CRUISING THE DESERT
A HOUSEBOAT PLUS A TOW-SPORTS BOAT EQUALS A PASSPORT TO ADVENTURE ON LAKE POWELL.
It’s a strange feeling to experience vertigo on the water. Not just your average run-of-the-mill vertigo, but the intense about-to-plungeinto-an-abyss variety. Reflections from above blended with the shimmering images below, and I couldn’t tell what was stone and what was a play of water and light. Sheer sandstone cliffs soared above my head and plunged into the crystalline depths below my board. I might as well have been gliding through the air. I attempted to balance the desire to stare in every direction with the need to calm my trembling legs. And the silence was absolute.
That is, until I rounded the last bend on my stand-up paddleboard and spotted our MasterCraft X10 gently resting with its bow tucked at the slot canyon’s entrance. I climbed back aboard and, faced with the prospect of exiting the canyon in reverse, helped the rest of our crew turn the boat 180 degrees by hand. Not too difficult when the rub rails are within inches of both walls.
The sun slipped deeper in the west, throwing the little slot into twilight. It was time to go. We roared past Face Canyon’s quiet coves and towering cliffs into the broad expanse of Lake Powell’s Padre Bay, bound for the mothership, a houseboat that was, temporarily, our home.
This was a type of boating I had never experienced before, running the houseboat to a destination with the MasterCraft in tow, then taking the X10 on sorties into some of the most breathtaking landscapes imaginable.
A MAN-MADE OASIS
When United States Army Major John Wesley Powell and his team embarked on an exploration of the Green and Colorado rivers in 1869, they were taking their boats into the last empty space on the maps of the continental U.S. The Powell Geographic Expedition would lose men, boats and supplies during the harrowing three-month, 930-mile journey from Wyoming to Nevada. Yet it also was a triumph as the one-armed Civil War veteran and his men ran the length of the Grand Canyon and explored its little, gentler sister, a hidden oasis straddling what is now the Utah-Arizona border.
Today, much of Glen Canyon National Recreation Area remains as Powell saw it nearly 150 years ago, and boats are still the best way to traverse this remote canyon country. But you won’t have to tackle a wild river to do it. The controversial 1963 construction of the 710-foot Glen Canyon Dam tamed the mighty Colorado. Though it drowned the canyon, the dam also created Lake Powell, a truly magnificent body of water. At full pool, the lake is 186 miles long with 1,960 miles of shoreline; last year, that translated to roughly 170 miles of navigable Colorado River channel and 1,800 miles of shoreline. That makes Lake Powell the primary gateway to a startling desert wilderness. Within the arms of its nearly 100 major side canyons are ancient cliff dwellings and petroglyphs, Mesozoic fossils, dinosaur footprints, lush hanging gardens, hidden slots, Seussian rock formations, and sacred Native American sites like Rainbow Bridge.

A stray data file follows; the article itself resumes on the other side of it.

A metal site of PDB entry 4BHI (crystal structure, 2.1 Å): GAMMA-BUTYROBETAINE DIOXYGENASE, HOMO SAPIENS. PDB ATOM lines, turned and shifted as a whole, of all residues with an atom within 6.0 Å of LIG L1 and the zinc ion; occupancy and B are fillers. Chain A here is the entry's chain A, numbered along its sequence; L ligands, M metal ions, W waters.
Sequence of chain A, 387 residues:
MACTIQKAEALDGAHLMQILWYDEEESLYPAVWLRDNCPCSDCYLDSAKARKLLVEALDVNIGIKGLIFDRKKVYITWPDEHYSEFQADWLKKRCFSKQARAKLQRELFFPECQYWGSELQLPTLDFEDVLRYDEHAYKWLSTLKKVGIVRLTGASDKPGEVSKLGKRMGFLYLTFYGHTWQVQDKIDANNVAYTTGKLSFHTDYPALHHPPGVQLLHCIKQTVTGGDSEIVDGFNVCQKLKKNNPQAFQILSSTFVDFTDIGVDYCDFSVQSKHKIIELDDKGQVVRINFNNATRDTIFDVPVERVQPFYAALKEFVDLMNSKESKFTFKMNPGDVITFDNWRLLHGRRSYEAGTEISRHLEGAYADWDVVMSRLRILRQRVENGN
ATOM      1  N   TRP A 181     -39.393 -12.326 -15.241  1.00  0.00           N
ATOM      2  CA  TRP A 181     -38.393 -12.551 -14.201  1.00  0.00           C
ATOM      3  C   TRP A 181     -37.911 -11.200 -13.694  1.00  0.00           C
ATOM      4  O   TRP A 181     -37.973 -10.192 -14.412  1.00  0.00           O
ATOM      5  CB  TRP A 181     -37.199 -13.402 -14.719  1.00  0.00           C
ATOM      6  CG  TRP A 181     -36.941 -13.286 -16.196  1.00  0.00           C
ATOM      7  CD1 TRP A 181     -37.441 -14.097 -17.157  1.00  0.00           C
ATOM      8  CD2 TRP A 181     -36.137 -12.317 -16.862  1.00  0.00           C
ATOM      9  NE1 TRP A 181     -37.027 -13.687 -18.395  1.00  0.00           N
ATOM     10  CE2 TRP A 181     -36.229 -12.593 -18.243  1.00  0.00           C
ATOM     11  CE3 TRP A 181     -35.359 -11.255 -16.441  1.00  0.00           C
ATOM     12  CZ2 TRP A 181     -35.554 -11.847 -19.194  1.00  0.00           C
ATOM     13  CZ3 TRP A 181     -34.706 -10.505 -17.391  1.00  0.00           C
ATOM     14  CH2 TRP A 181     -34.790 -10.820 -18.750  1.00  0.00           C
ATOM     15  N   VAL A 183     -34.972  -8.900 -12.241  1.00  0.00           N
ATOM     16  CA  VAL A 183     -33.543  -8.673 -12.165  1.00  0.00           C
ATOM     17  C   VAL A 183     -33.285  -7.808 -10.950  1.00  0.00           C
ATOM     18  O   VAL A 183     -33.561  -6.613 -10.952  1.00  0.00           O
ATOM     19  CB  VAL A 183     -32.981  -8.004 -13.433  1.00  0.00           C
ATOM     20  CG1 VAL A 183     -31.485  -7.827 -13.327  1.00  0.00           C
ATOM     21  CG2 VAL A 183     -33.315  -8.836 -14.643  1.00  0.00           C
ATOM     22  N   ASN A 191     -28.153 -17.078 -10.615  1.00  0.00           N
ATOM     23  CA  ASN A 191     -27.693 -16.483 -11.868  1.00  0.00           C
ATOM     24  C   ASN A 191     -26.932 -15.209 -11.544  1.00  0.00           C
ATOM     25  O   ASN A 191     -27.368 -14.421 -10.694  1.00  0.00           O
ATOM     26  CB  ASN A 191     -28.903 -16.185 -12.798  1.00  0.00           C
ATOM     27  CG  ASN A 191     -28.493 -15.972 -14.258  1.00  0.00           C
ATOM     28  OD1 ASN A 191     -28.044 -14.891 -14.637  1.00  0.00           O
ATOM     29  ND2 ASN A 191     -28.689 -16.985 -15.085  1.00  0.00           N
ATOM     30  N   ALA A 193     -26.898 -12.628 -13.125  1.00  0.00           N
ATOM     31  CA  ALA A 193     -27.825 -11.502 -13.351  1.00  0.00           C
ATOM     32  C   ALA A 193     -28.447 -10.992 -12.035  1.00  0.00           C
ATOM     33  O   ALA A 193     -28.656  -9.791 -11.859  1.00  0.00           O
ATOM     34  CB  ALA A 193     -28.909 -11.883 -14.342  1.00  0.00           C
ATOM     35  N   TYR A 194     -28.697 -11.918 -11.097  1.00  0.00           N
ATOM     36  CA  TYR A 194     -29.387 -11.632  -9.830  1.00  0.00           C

BEHOLD, THE MOTHERSHIP
Boaters unfamiliar with Glen Canyon and Grand Staircase-Escalante National Monument might be surprised to learn that access to the lake is limited. You can launch your boat at Wahweap Marina or Stateline Launch Ramp at the lake’s southern end in Page, Arizona, and at Utah’s Bullfrog Marina or Halls Crossing Marina, both at its northern end. That’s it.
To truly explore Lake Powell, then, you’re going to need to load your trailerable boat with camping gear, food, water, extra fuel, a portable toilet and other provisions. Or you can take your own personal cruise ship.
We rented a 59-foot Wanderer houseboat from Lake Powell Resorts & Marinas at Wahweap. With two decks, four staterooms, two heads, a large salon and full galley, we had more than enough room to bring our longtime friends, Mike and Kelly Massey, my husband, Richard, and our 8-year-old daughter, Johanna. Plus, we carried two stand-up paddleboards and two kayaks.
In addition, we elected to bring the MasterCraft X10 as our auxiliary watercraft. Not only could we use it for tubing and boarding, but also one of us could run ahead to choose a good anchoring spot. Then we’d only need to beach the mothership once, an appealing prospect in narrow quarters and with sometimes tricky conditions.
“You definitely want a second boat,” says Capt. Rick Bennett, a marina pilot who assists boaters with leaving and returning to Wahweap. “A houseboat is slow. Take
her straight to your campsite and get her secured on the beach. Then use the little boat for day trips.”
Bennett has been boating here since the 1970s. He expertly coached us through exiting the crowded marina. We were grateful for his help. For the uninitiated, maneuvering a houseboat feels like skippering a football field that doubles as a sail. Or maybe an aircraft carrier.